There are a couple of brilliant fantasy sequences that show us their plans in different situations that are equally hilarious, even if they are for entirely different reasons. The first involves them coming up with three plans that are effectively the same, but the second is them planning revenge against the guy who ran the fairground game they were a reward for winning.

Woody (Tom Hanks) and Forky (Tony Hale) make their way back to the group in Toy Story 4

It's that second scene that happily surprised me the most, thanks to veering really damn close to a horror movie for what in the UK is a U-rated movie (U is Universal, as in suitable for all ages). It's only brief and is followed by a brilliant reaction from Duke Caboom, but could prove an eye-opener for younger kids when the flames and screaming start!

Another plus point for me was the lack of a true villain this time around. One character is set up to be the main antagonist of the movie, but even they are presented sympathetically - in fact, their own character arc intersects beautifully with Woody's and, while initially selfish in their goals, you end up satisfied with where they end up too.

Honestly, if there's any 'villain' in Toy Story 4, it's Bonnie for not playing with Woody anymore. Just to clear things up, Bonnie behaves exactly as you'd expect a little kid to behave and is in no way acting maliciously, but her not caring about Woody in the way that the audience does will probably cause a little disconnect for some.

Then there's the visuals, which are light years beyond the first movie, but... feel like they shouldn't be? Some things are presented incredibly realistically, including an amazing CGI storm at the beginning of the movie, in addition to a lot of other elements which are - or verge on being - photo-realistic. There are some genuinely jaw-dropping visuals in this movie that put real life to shame.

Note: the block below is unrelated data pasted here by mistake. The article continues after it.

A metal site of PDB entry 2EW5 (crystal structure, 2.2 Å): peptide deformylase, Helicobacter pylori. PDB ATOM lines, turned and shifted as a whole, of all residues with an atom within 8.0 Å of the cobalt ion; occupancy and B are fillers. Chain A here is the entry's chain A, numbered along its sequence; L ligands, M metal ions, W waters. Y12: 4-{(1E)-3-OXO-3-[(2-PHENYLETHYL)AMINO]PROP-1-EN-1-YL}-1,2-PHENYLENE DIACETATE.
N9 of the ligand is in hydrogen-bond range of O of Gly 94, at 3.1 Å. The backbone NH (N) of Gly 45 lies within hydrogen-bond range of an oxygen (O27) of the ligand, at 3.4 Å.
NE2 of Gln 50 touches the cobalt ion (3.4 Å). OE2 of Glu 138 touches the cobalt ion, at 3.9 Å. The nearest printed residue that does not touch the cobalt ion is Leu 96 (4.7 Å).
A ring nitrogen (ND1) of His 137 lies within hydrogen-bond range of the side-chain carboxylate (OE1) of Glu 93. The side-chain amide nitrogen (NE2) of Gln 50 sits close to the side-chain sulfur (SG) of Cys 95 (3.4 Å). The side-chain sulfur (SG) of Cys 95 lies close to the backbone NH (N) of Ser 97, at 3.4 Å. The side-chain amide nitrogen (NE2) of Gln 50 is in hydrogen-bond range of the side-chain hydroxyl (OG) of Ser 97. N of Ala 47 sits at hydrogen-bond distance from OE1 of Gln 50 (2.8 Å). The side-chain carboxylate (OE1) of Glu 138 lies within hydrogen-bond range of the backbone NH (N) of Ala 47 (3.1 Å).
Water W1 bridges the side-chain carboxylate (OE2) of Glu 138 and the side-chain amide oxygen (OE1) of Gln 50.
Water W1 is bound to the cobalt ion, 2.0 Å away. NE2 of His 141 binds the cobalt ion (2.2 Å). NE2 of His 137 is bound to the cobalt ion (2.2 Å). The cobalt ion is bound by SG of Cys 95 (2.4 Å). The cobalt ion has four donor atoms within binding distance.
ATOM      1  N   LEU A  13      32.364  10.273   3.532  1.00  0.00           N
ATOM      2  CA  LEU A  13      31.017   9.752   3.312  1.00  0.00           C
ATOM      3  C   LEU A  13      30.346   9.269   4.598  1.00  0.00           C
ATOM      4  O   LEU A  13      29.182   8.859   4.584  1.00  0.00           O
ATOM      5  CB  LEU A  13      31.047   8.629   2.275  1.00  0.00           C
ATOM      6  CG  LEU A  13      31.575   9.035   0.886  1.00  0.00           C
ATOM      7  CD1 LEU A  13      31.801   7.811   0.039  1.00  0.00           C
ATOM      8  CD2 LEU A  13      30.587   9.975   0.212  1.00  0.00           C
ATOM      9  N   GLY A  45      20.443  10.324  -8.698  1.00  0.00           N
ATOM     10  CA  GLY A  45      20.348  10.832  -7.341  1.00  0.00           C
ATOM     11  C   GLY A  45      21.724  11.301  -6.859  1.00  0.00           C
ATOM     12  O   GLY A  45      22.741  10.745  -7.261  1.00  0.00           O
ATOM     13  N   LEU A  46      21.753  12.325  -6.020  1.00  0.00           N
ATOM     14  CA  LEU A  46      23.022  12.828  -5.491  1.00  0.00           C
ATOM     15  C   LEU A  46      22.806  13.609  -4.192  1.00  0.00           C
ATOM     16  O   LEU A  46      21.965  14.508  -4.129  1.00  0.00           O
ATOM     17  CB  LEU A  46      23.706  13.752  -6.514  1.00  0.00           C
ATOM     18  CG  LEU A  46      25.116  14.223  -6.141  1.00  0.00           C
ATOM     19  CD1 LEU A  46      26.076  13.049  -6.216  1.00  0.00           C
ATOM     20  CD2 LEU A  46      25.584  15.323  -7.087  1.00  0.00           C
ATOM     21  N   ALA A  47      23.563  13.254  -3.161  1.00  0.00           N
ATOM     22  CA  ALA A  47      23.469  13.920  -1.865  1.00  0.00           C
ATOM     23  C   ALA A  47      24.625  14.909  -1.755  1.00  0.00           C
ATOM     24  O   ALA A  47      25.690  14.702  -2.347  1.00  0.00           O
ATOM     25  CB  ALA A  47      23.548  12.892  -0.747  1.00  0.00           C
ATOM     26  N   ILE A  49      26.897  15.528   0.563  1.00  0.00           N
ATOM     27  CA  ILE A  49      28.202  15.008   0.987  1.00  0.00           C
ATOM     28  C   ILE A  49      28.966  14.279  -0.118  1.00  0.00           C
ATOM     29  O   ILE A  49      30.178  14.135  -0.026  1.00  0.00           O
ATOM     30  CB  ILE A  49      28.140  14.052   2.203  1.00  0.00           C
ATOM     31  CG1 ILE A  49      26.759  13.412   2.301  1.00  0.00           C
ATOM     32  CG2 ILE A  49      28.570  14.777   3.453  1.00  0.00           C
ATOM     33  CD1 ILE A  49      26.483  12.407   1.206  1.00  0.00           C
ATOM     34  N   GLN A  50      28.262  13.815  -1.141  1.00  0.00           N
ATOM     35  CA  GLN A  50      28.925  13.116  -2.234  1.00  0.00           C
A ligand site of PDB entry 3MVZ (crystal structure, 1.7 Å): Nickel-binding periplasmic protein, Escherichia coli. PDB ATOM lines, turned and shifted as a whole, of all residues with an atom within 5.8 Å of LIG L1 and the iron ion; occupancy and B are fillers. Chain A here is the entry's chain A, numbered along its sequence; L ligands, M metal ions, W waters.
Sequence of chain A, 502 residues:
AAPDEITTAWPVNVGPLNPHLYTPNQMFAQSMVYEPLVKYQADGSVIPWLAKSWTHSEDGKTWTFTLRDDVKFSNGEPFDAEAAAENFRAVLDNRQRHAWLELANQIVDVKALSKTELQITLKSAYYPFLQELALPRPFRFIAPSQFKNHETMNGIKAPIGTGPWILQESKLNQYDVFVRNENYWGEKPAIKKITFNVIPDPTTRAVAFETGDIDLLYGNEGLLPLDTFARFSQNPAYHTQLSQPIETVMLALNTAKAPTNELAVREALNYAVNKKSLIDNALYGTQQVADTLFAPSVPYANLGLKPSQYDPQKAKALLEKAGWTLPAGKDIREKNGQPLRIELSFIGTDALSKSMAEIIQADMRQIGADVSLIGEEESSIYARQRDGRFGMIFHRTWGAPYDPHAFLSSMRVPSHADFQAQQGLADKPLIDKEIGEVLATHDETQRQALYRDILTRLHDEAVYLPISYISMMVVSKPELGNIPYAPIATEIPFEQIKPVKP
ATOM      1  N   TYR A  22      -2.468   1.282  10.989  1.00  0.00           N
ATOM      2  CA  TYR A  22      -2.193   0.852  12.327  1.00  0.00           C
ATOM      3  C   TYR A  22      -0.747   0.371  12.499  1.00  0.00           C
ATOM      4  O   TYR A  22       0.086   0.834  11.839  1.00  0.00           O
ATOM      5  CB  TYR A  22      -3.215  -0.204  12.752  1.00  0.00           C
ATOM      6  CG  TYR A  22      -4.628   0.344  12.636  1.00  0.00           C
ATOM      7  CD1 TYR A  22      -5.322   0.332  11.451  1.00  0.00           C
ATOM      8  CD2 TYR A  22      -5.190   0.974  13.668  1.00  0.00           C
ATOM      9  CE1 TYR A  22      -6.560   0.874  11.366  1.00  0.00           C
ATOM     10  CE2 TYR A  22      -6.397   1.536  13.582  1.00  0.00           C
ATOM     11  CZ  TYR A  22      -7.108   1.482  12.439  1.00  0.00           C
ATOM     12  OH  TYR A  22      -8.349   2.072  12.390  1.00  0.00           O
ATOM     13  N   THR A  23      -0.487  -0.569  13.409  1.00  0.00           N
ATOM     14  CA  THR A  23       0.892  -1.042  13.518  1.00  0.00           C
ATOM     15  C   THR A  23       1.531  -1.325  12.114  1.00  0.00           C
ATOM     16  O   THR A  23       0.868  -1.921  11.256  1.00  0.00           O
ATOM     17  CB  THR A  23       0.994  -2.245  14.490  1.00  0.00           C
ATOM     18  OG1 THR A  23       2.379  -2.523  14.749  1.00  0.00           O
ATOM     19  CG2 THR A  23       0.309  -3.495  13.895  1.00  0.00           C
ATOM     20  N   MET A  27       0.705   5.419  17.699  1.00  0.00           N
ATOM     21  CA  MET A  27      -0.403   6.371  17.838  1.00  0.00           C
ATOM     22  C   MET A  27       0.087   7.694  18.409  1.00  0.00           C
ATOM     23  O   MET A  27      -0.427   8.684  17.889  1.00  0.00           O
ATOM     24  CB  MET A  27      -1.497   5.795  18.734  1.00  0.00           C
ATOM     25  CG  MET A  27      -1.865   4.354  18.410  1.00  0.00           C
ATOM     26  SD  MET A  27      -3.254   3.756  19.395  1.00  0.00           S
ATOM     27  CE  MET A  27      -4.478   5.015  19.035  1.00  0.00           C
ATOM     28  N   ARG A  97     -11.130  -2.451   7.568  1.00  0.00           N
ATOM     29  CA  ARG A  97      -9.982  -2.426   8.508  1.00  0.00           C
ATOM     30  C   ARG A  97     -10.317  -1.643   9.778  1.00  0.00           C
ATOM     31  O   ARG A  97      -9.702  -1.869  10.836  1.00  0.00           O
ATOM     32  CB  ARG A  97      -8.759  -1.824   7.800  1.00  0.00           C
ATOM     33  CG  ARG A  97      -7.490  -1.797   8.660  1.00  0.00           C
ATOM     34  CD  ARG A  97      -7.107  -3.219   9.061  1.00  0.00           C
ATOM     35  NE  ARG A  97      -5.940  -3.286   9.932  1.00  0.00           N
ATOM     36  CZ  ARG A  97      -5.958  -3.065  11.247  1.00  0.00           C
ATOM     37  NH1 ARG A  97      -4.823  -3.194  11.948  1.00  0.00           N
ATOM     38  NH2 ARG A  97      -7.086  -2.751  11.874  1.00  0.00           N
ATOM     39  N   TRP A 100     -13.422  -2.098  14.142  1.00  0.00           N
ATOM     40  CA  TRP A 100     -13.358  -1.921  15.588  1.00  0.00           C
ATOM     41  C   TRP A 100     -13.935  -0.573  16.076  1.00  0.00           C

On the other hand, the humans are still cartoonish and exaggerated caricatures that sometimes don't fit all that well with the world they live in. I know that a lot of people had this issue with The Good Dinosaur, that also contained a breath-taking world containing 'cartoon' characters and it's certainly noticeable here too - the balance between real and exaggerated is a little too wide at the moment.

As mentioned above, the ending features Woody making a choice that tears the group of toys apart and ensures nothing will be the same again. It's sad to see this happen, especially if you've seen the previous three movies, but it does make sense from a character viewpoint and Toy Story 4 is a pretty good example of how the series can continue even with this major change to the status quo.

In the end, a lot of minor issues end up holding back Toy Story 4 from being anything other than the least good ('worst' would make it sound like a bad movie) entry in the series, but is still great fun to watch and I would happily watch it again without hesitation. Yes, there a lot of minor issues, but there's also a lot of good - and new - stuff here too.

Toy Story 4 is a great movie that continues the standard of excellence this series is known for, even if if it's not as good as what we've already seen. It feels very much like an epilogue to the series and, much like an MCU movie, relies on the audience already being attached to the characters - although this helps make the new additions feel much more fun thanks to how fresh they feel.